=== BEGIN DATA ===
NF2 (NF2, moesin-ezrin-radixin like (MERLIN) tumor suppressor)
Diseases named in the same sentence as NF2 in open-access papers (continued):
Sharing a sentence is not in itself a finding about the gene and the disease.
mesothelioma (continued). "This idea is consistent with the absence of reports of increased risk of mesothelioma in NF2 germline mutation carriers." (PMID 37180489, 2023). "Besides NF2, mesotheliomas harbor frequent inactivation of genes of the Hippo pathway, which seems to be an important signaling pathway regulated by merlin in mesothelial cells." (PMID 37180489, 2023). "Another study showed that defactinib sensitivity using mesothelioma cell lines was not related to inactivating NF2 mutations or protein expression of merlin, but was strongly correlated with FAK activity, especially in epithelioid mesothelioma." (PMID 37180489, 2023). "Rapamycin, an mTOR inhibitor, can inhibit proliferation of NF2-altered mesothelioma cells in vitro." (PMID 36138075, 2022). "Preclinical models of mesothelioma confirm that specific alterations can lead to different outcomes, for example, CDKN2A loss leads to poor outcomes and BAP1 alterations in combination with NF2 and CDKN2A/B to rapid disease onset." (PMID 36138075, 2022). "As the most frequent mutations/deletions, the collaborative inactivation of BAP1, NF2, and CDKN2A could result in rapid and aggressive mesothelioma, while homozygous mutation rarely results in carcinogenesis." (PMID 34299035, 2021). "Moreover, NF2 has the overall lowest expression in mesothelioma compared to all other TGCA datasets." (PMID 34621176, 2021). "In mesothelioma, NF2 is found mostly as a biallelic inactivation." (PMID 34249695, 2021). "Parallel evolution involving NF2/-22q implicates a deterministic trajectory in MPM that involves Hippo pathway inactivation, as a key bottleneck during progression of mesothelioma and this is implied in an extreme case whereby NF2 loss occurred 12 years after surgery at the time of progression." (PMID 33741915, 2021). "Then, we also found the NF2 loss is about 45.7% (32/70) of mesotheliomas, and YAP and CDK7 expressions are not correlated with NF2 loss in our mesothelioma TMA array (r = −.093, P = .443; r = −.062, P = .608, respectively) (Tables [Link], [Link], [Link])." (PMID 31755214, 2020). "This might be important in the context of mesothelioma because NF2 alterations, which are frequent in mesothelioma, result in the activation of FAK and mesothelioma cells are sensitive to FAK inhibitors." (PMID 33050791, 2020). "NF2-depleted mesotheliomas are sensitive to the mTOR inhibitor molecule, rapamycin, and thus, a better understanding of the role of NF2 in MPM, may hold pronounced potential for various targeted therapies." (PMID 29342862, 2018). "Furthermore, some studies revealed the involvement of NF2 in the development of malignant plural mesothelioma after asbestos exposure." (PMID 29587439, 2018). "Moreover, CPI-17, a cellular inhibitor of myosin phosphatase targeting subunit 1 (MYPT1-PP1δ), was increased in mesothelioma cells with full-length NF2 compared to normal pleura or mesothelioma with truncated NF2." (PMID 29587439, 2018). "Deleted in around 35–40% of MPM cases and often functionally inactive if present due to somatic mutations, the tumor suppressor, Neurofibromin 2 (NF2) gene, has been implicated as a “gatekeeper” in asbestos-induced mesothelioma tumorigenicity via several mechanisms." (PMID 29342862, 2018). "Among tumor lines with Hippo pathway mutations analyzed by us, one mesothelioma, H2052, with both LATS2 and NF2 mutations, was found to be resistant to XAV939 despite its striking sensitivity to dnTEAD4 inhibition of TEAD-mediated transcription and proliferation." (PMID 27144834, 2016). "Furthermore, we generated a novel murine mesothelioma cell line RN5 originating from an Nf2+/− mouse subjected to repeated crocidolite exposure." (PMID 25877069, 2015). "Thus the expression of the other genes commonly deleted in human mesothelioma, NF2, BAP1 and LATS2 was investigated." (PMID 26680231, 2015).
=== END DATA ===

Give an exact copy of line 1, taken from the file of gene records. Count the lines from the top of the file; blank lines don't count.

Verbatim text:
NF2 (NF2, moesin-ezrin-radixin like (MERLIN) tumor suppressor)